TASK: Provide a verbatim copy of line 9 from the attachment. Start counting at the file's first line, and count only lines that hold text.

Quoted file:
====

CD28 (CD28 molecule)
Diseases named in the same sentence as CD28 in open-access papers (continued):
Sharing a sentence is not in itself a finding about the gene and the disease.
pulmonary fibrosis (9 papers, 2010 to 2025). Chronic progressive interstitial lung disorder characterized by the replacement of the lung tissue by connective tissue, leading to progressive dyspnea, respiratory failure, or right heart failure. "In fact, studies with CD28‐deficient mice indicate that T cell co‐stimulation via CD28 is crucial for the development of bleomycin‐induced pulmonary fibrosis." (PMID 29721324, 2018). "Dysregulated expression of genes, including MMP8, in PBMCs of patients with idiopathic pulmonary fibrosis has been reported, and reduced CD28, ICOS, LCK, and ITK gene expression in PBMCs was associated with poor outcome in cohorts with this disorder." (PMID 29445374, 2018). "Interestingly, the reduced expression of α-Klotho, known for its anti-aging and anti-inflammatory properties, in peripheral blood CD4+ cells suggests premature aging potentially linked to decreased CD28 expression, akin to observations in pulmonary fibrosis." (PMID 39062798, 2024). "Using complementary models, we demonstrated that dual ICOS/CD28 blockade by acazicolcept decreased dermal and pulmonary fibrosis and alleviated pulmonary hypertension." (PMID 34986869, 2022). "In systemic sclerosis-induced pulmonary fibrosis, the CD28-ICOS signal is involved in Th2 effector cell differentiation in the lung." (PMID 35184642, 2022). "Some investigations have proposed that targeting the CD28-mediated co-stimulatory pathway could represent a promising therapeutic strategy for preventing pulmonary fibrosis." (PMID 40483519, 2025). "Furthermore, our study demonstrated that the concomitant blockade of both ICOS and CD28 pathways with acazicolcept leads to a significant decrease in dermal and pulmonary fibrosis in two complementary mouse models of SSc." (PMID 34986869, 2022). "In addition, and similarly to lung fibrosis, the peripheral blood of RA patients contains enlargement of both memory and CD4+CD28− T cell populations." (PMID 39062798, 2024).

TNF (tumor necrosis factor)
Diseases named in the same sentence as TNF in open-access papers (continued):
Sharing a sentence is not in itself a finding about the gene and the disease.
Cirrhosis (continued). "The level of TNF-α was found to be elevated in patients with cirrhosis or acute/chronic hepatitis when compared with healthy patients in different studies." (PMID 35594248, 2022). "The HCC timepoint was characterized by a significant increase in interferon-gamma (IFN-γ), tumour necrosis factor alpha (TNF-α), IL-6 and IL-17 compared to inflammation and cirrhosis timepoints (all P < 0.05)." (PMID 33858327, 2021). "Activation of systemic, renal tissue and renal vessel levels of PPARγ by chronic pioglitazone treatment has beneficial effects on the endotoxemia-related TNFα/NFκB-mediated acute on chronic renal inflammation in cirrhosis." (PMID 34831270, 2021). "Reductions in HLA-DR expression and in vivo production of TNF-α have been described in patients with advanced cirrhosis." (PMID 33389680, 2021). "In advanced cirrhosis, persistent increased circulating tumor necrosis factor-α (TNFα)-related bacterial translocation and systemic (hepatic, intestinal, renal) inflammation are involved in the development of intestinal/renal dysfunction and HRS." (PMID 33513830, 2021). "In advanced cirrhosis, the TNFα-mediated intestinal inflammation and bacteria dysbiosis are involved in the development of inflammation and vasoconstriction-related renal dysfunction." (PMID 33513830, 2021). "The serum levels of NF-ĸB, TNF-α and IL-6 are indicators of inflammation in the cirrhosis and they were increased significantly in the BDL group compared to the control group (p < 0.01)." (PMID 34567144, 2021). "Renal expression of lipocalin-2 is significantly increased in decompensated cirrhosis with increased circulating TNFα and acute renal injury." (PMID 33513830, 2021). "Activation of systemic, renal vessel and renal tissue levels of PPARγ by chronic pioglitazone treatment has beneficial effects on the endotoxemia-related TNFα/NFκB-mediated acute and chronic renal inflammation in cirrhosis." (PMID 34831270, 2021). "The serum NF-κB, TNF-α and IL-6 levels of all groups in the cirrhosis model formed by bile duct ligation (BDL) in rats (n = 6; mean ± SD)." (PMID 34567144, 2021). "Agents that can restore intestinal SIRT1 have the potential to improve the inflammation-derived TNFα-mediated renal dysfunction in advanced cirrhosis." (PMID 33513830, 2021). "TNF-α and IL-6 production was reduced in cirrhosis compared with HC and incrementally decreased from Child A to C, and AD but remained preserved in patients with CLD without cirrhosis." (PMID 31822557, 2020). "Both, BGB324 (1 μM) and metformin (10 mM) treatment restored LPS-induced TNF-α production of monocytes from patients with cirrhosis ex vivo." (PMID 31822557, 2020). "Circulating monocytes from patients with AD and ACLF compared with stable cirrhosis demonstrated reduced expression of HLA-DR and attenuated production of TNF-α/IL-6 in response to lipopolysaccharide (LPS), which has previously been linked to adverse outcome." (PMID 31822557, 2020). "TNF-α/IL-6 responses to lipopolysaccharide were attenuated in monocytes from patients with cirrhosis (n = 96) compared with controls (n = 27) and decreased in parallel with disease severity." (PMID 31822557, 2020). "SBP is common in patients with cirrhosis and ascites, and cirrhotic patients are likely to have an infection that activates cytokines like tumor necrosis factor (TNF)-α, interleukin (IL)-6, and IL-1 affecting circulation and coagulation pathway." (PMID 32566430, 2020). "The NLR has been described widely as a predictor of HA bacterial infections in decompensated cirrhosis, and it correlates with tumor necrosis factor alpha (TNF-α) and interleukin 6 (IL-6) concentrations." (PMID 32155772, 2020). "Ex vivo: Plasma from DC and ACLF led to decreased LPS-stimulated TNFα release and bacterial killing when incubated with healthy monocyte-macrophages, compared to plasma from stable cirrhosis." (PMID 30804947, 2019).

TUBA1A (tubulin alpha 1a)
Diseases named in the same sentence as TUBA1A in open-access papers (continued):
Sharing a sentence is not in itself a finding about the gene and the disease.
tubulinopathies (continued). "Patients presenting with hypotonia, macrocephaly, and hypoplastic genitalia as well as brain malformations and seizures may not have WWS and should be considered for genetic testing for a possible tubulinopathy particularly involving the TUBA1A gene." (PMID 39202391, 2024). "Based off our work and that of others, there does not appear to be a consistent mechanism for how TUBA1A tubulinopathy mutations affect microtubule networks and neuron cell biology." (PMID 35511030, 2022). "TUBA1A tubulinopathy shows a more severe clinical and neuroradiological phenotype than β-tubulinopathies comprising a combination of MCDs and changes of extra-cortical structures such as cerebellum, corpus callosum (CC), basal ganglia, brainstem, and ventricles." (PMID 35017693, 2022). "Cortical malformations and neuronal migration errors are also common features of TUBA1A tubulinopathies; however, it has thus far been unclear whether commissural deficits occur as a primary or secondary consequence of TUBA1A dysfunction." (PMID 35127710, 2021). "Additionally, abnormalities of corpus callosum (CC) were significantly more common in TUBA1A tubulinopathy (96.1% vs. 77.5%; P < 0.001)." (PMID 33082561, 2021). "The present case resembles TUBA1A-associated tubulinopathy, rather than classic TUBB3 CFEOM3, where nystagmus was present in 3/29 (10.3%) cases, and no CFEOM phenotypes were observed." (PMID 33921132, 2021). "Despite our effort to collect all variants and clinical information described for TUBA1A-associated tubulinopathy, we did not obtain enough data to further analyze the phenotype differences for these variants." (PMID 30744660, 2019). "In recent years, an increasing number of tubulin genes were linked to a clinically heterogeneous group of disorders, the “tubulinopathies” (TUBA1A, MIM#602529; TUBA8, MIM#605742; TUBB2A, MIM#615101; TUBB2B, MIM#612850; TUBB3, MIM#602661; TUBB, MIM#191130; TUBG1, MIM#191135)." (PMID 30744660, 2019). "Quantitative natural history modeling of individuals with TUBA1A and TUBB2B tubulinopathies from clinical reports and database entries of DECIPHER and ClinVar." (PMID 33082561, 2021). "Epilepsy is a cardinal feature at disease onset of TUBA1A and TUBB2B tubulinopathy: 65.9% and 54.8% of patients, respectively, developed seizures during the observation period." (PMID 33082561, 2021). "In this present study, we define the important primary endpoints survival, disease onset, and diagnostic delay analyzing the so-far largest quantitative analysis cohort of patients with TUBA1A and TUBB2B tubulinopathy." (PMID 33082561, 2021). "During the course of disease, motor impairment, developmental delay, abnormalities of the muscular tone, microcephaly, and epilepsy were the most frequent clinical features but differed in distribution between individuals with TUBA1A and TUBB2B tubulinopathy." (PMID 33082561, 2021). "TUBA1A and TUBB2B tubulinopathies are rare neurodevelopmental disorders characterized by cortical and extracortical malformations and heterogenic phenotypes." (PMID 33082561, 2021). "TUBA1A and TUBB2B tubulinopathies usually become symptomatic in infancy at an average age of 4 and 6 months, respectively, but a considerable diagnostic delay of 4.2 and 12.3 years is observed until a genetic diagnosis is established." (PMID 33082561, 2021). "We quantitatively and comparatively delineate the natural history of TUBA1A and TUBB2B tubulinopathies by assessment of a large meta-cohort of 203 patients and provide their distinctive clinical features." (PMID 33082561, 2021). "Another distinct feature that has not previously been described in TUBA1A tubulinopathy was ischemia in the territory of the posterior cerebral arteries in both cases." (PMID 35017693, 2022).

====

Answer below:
TUBA1A (tubulin alpha 1a)